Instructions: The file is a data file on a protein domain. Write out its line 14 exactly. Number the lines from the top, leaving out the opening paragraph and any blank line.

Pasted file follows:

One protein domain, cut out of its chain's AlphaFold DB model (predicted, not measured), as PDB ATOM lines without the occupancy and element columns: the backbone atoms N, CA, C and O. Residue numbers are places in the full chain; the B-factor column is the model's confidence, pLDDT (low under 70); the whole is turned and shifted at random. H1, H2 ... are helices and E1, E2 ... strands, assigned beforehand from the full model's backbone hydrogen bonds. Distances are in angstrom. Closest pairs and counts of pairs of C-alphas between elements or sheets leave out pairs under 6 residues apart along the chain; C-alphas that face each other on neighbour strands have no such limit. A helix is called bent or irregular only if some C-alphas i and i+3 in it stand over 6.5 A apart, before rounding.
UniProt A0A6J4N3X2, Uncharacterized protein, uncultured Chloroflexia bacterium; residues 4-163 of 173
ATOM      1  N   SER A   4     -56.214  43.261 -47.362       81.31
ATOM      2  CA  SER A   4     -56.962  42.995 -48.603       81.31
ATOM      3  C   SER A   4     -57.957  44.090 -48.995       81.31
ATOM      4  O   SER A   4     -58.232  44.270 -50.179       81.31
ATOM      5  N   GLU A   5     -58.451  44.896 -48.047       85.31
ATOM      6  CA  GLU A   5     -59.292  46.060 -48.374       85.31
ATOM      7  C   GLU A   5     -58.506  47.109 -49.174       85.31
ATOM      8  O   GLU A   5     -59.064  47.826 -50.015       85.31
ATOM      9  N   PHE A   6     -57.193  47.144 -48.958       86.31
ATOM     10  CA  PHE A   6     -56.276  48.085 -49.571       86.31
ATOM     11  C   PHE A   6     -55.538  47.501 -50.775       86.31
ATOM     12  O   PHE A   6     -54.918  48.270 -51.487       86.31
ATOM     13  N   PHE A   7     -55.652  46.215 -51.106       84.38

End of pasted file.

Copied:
ATOM     13  N   PHE A   7     -55.652  46.215 -51.106       84.38